The first to produce a solution to help skaters overcome the problem of unpredictable weather conditions was Henry Kirk of Tavistock Square who, on November 2, 1841, patented “a substitute for ice for skating and sliding purposes” which, he claimed, produced a smooth surface to ice, using alum, a chemical salt known for its high water content. The alum was crushed into a powder and melted in copper until a liquid formed. Sulphate of copper was added to introduce some colouring and then hog’s lard to make it slippery. Once it had cooled, it was made into slabs, ready to be laid down to make “an extended continuous even surface, which may be a horizontal surface, an inclined surface, or a curved surface”.
Kirk first demonstrated his invention by constructing a rink measuring 12 feet by six in a seed room in the grounds of a nursery near Dorset Square, partly to attract investors. A second demonstration followed in July 1842, when “a sheet of ice” was laid down at the “Colosseum” in Regent’s Park. According to the Times, “the most expert skaters may be daily seen practicing” there. Providing a summer venue for skaters made Kirk’s point and he was able to raise the capital for a more extravagant enterprise.
In 1844 Kirk opened the Glaciarium, a rink with “a surface of 3,000 feet” made to resemble the Lake of Lucerne, an expanse of ice embedded in painted Alpine scenery consisting of snow-covered mountains and precipitous glaciers. Mounds of “snow” were piled around the edge of the rink. Littell’s Living Age claimed that “the judicious management of the light [gave] everything a cold and wintry appearance”. There was even a resident “promenade band” to serenade the skaters, led by Mr A Sedgwick.
Amongst is visitors were Prince Albert and Prince Alexander of the Netherlands, although there is no evidence that they took to the ice. The Glaciarium opened its doors at the Baker Street Bazaar in Portman Square, rather incongruously as an attraction to a cattle show, but by May 8th had moved to Grafton Street East, just off Tottenham Court Road. Admission cost a shilling, with a further shilling payable to skate on the rink.
Within four months the novelty of Kirk’s enterprise had worn off, the Glaciarium shutting its doors for good, the unremitting stench from the lard from the fifty hogs used to create the surface proving too much even for the most enthusiastic of skaters. Another three decades would elapse before another artificial rink was produced, the impetus to provide a solution prompted by a tragic accident.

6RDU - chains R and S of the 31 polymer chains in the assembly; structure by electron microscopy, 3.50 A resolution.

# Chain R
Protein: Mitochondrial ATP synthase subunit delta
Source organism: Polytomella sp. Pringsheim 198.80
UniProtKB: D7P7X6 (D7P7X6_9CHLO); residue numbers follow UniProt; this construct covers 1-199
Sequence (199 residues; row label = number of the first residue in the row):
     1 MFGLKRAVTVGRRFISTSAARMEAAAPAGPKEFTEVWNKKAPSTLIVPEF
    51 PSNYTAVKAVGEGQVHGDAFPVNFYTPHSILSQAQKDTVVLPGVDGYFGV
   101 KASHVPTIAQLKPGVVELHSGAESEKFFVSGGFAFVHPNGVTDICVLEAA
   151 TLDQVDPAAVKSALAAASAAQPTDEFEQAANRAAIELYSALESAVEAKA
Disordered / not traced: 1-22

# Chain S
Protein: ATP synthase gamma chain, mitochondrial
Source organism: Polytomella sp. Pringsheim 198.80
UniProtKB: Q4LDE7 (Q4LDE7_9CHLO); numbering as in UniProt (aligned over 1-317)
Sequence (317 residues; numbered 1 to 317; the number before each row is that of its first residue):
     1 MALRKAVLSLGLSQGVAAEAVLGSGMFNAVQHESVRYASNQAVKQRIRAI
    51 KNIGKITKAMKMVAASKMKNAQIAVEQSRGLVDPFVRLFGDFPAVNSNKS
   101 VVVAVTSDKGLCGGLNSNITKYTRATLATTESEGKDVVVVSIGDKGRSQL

An exceptionally cold spell of weather in January 1867 froze stretches of open water including the boating lake at London’s Regent’s Park, making them an irresistible attraction for would-be skaters. On January 14th the ice gave way, plunging twenty-one skaters into the water. All were rescued alive. Overnight the water refroze at Regent’s Park, prompting more skaters to take to the ice. At around 3.30pm the ice cracked again, and over two hundred of the revellers found themselves in the water. Impeded by heavy clothing and many unable to swim, forty perished, either from drowning or from hypothermia. The lake, which was twelve feet deep at the time, was made shallower to prevent such a tragedy recurring.
Ice rink technology’s next advance was a byproduct of John Gamgee’s attempts to freeze meat for importing from Australia. He developed, and patented in 1870, a method for making artificial ice, which involved running a network of oval copper pipes carrying a solution of glycerine, ether, nitrogen peroxide, and water, across a concrete surface with layers of earth, cow hair, and timber planks underneath. The pipes were covered with water and the solution pumped through, turning the water into ice.
To dip his toe into the water Gamgee demonstrated his rink in a small tent on January 7, 1876, before moving, in March, to permanent premises with a rink measuring 40 feet by 24 at 379, King’s Road. Operating as a members-only club, it followed Kirk’s template, decorated with Alpine scenes and with a gallery where spectators could view “several noblemen and gentlemen…skating with expressed satisfaction”. Gamgee also called it a Glaciarium.
Emboldened he opened a second Glaciarium, on a barge moored off Charing Cross, with a rink measuring 115 feet by 25, and one in Rusholme in Manchester. Financially, Gamgee soon found himself on a slippery slope, the ice proving expensive to produce and skaters put off by the mist which the cold ice in a heated room gave off. Gamgee’s first Glaciarium did not see the year out and by mid-1878 all his rinks had closed. His system, though, was used at the Southport Glaciarium which opened in 1879.
It was not until refrigeration technology became more advanced at the turn of the twentieth century that ice rinks become more viable.